Visualization of an attack on a VOIP server

The Australian Honeypot Project is a group of volunteers who set up tantalizing decoy targets for cyber criminals. By carefully monitoring those honeypots, the group can gather data about the tactics and tools criminals use to attack real sites and servers. This video they made turns data in pictures to show what's happening during the early stages of an attack on a VOIP server.

Via Arikia Millikan


  1. I’m a simple man, with simple needs. Right now, I need to know exactly what I’m looking at.

  2. Kind of pretty. Not really pure data visualization though unless network traffic has suddenly been upgraded for some reason to simulate gravity and newtonian physics. Also Pachelbel’s Canon in D on classical guitar? Really? Can’t we get something a bit more suited to a hacking attempt? Yakety Sax perhaps?

  3. Looks cool and all, but I imagine this is just an odd way of visualizing an Nmap scan. Most hosts are routinely hit with scans that most consider “white-noise” of the internet. Every time the attacker with Nmap sends out some packets you see those little dots start to fall and the responses trigger the big dots.

    I don’t see how this visualizer is useful except to look cool to people who don’t understand it. It probably represents 1 or 2 Nmap commands. Am I missing something? I didn’t find an explanation.

  4. You pretty much echoed my thoughts there dagfooyo. Pretty, but what’s it mean, and what’s with that music?

  5. So a VOIP hacking attempt loos like buckets of big green balls being thrown into the air simultaneously with buckets of little red balls?

    Pretty useless “visualization”, as t doesn’t help to explain what’s going on at all.

  6. I kept waiting for just one tiny little red ball to get through, and then a smash cut to black-and-white footage of buildings being leveled by a nuclear explosion.

  7. You guys just don’t understand the internets… It’s pretty simple – it’s basically a series of tubes.

    Each server is accessed via a protective airlock and the packets of data have to shoot across the open space. That’s why cable modems are faster and more reliable than dialup. The packets are accellerated to a higher speed by all the bandwidth, thus allowing them to leap across the airlock with greater accuracy.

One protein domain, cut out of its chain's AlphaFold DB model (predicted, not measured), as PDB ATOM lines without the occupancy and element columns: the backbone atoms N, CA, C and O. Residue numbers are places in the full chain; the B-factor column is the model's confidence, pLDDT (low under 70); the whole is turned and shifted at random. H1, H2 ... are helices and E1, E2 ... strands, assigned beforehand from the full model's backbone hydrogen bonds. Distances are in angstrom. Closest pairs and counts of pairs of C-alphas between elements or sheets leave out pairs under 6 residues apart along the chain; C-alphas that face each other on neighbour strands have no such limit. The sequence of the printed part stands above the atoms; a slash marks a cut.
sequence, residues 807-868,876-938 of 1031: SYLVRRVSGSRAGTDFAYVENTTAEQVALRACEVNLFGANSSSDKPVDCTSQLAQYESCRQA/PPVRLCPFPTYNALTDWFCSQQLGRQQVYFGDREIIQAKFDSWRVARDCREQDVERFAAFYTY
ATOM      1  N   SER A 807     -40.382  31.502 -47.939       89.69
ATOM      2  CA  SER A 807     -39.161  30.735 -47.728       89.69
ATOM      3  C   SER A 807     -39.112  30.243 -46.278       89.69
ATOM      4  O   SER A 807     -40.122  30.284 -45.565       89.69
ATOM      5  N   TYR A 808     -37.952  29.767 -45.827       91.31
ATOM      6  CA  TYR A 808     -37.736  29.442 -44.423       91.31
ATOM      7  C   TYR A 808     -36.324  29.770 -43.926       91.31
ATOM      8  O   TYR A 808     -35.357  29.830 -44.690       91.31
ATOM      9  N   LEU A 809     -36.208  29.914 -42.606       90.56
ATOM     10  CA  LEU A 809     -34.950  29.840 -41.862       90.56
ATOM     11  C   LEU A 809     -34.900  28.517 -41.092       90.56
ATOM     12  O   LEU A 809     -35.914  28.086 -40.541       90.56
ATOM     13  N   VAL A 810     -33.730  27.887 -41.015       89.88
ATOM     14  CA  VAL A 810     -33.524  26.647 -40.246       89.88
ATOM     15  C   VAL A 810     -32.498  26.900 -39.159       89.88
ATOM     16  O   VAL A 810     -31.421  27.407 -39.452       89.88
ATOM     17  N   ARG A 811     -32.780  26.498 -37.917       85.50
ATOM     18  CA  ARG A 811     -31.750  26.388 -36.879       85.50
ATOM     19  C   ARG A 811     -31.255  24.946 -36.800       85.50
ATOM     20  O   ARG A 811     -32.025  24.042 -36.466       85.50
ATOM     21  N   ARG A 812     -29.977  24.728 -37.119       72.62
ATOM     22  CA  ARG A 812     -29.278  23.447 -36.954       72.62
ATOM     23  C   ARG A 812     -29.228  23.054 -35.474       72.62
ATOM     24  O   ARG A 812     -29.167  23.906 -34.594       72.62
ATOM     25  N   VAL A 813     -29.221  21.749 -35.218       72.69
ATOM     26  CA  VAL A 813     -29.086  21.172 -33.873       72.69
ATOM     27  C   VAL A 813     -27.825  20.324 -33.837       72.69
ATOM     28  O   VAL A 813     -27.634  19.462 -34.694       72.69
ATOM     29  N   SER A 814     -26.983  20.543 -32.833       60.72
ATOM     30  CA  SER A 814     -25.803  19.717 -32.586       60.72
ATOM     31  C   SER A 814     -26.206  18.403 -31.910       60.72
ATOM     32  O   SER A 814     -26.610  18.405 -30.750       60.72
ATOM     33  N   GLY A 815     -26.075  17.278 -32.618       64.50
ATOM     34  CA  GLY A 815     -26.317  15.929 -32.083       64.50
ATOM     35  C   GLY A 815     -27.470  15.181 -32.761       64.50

From the looks of this example, these Hackers are working with some sort of weaponized salmon roe and the server admins are countering with some engineered wasabi rings.

    1. Oh, man! Can you damage your eyes by looking at the unplugged end of a cable-modem wire?

      I have stared directly into a data beam.

  8. Can anybody explain to me what this is supposed to represent? Do balls launch corresponding to packets being sent or received? Does the position of the balls represent anything meaningful? Does the collision of the balls represent anything? What does the funnel represent and why does it appear and then disappear?

    It looks like the balls launch on both sides near-simultaneously. This leads me to believe that “attacker” balls launching represents the time those packets arrive, and “honeypot” balls launching represents the time those packets were sent, but if that’s the case I can’t see how any of the rest of the video is meaningful unless the only thing it intends to communicate is that “there’s a lot of data in the tubes”.

  9. I like the pretty lights.

    Also, for those who haven’t seen it, every song is Pachelbel’s canon in D.

  10. The visualizer is called glTail.rb[0]. From the left side comes the honeypot responses. The green top most label is the aggregate of the blue labels. The right side is the attacker. What you’re watching here is a brute force dictionary attack. The attacker is sending lots of little requests (hence smaller balls) for dictionary list of extensions and is getting larger responses back for each request which all the same size because they’re all the same responses are ‘extension not found’.

    I’m pretty sure there’s little insight to be had by visualizing data this way.


    1. Ahhh. Thanks, solitaire. I think I got it.

      The reason the ‘good guy’ green and blue balls come out is because the ‘bad guy’ red and gray dots have requested some info from the ‘good guy’.

      So, the red and gray dots launch first – Then the green and blue balls launch in response.

      Therefore- When tons of the red and gray dots start shooting out, asking for tons of info, tons of the ‘good guy’ balls pour out responding to each request.

      I think I’m right about this, yes?

      note: I’m being serious about my questions on the topic. Talking about ‘good guy’ balls and blue balls is merely a silly benefit.

  11. So what happens next? If they find a valid extension how do they leverage that into free toll calls or whatever?